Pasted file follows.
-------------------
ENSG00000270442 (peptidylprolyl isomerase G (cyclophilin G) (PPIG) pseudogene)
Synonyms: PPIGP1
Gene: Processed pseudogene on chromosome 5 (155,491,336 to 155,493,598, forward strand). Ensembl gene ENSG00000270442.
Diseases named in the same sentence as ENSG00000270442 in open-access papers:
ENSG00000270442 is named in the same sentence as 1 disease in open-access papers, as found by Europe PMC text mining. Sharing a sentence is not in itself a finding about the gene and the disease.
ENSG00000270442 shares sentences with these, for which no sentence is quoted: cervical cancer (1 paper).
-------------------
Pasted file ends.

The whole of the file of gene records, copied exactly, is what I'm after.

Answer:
ENSG00000270442 (peptidylprolyl isomerase G (cyclophilin G) (PPIG) pseudogene)
Synonyms: PPIGP1
Gene: Processed pseudogene on chromosome 5 (155,491,336 to 155,493,598, forward strand). Ensembl gene ENSG00000270442.
Diseases named in the same sentence as ENSG00000270442 in open-access papers:
ENSG00000270442 is named in the same sentence as 1 disease in open-access papers, as found by Europe PMC text mining. Sharing a sentence is not in itself a finding about the gene and the disease.
ENSG00000270442 shares sentences with these, for which no sentence is quoted: cervical cancer (1 paper).